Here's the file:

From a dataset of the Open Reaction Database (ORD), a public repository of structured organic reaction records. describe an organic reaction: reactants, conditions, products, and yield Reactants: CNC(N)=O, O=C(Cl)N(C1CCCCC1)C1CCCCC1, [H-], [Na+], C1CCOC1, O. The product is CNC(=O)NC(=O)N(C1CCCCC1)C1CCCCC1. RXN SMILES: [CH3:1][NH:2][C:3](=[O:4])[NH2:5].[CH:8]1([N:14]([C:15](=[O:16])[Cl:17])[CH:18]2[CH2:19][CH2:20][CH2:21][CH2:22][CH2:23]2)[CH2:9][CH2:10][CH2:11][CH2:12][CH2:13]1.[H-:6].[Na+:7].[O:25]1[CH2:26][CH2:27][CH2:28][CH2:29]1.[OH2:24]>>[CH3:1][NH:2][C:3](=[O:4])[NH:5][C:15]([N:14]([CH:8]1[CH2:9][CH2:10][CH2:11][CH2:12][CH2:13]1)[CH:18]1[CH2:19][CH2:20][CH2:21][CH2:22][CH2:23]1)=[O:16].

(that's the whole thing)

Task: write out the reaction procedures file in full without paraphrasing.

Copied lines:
From a dataset of the Open Reaction Database (ORD), a public repository of structured organic reaction records. describe an organic reaction: reactants, conditions, products, and yield Reactants: CNC(N)=O, O=C(Cl)N(C1CCCCC1)C1CCCCC1, [H-], [Na+], C1CCOC1, O. The product is CNC(=O)NC(=O)N(C1CCCCC1)C1CCCCC1. RXN SMILES: [CH3:1][NH:2][C:3](=[O:4])[NH2:5].[CH:8]1([N:14]([C:15](=[O:16])[Cl:17])[CH:18]2[CH2:19][CH2:20][CH2:21][CH2:22][CH2:23]2)[CH2:9][CH2:10][CH2:11][CH2:12][CH2:13]1.[H-:6].[Na+:7].[O:25]1[CH2:26][CH2:27][CH2:28][CH2:29]1.[OH2:24]>>[CH3:1][NH:2][C:3](=[O:4])[NH:5][C:15]([N:14]([CH:8]1[CH2:9][CH2:10][CH2:11][CH2:12][CH2:13]1)[CH:18]1[CH2:19][CH2:20][CH2:21][CH2:22][CH2:23]1)=[O:16].